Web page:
Can collagen glycation, caused by sugary foods, contribute to tendon and ligament injury?

  • Comment: In a paper about how obesity affects tendons published today, a group of Italian and Spanish scientists state that advanced glycation end products (AGEs), caused by the consumption of sugar-laden foods, can potentially affect tendons
  • This is because AGEs are known to damage the structure and functionality of collagen fibres in tendons, ligaments and skin, along with chronic, sub-clinical low grade inflammation, which also typically accompanies chronic sugar consumption, overweight/obesity and pre-diabetic metabolic syndrome states.
  • In these cases, the scientists advise low impact exercise, but we would also add sugar avoidance (most important) and also supplementation with carnosine, which is known to prevent the formation of AGEs in the body.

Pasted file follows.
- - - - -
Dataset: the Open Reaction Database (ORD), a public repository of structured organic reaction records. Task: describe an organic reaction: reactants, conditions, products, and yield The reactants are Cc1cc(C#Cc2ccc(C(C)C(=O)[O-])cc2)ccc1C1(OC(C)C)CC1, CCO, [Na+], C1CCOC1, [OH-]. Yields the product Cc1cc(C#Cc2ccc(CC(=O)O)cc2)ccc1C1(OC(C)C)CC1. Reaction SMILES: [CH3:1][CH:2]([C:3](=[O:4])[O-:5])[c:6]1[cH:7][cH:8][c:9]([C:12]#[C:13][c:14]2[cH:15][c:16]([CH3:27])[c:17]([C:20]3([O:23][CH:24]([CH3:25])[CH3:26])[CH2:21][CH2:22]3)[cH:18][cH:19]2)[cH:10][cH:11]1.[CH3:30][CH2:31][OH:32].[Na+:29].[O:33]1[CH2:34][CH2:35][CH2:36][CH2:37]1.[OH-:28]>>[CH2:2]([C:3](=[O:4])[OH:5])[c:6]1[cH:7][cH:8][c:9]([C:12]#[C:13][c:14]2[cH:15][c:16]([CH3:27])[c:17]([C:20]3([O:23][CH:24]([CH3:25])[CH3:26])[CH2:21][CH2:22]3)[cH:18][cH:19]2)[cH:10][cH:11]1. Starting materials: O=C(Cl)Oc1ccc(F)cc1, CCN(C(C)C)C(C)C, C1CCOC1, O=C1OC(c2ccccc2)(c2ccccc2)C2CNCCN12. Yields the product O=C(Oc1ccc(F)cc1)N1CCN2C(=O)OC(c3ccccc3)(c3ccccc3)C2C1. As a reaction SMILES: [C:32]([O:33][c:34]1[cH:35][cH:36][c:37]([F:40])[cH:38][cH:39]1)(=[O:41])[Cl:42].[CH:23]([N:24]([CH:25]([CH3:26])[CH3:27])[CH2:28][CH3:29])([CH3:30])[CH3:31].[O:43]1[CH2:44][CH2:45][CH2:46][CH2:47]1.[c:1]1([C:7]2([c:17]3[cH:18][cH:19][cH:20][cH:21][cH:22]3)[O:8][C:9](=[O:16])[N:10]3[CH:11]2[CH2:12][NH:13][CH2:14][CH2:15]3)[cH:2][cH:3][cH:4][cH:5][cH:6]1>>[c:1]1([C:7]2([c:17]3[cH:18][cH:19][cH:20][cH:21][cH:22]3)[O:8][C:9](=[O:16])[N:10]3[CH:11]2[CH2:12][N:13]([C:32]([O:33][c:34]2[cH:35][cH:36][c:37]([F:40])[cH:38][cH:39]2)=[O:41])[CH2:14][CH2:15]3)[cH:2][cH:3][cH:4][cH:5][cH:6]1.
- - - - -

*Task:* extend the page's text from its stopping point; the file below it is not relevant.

• Source: How Obesity Affects Tendons?
  • Abstract: Several epidemiological and clinical observations have definitely demonstrated that obesity has harmful effects on tendons. The pathogenesis of tendon damage is multi-factorial. In addition to overload, attributable to the increased body weight, which significantly affects load-bearing tendons, systemic factors play a relevant role. Several bioactive peptides (chemerin, leptin, adiponectin and others) are released by adipocytes, and influence tendon structure by means of negative activities on mesenchymal cells. The ensuing systemic state of chronic, sub-clinic, low-grade inflammation can damage tendon structure. Metabolic disorders (diabetes, impaired glucose tolerance, and dislipidemia), frequently associated with visceral adiposity, are concurrent pathogenetic factors. Indeed, high glucose levels increase the formation of Advanced Glycation End-products, which in turn form stable covalent cross-links within collagen fibers, modifying their structure and functionality. Sport activities, so useful for preventing important cardiovascular complications, may be detrimental for tendons if they are submitted to intense acute or chronic overload. Therefore, two caution rules are mandatory: first, to engage in personalized soft training program, and secondly to follow regular check-up for tendon pathology.

<Back to carnosine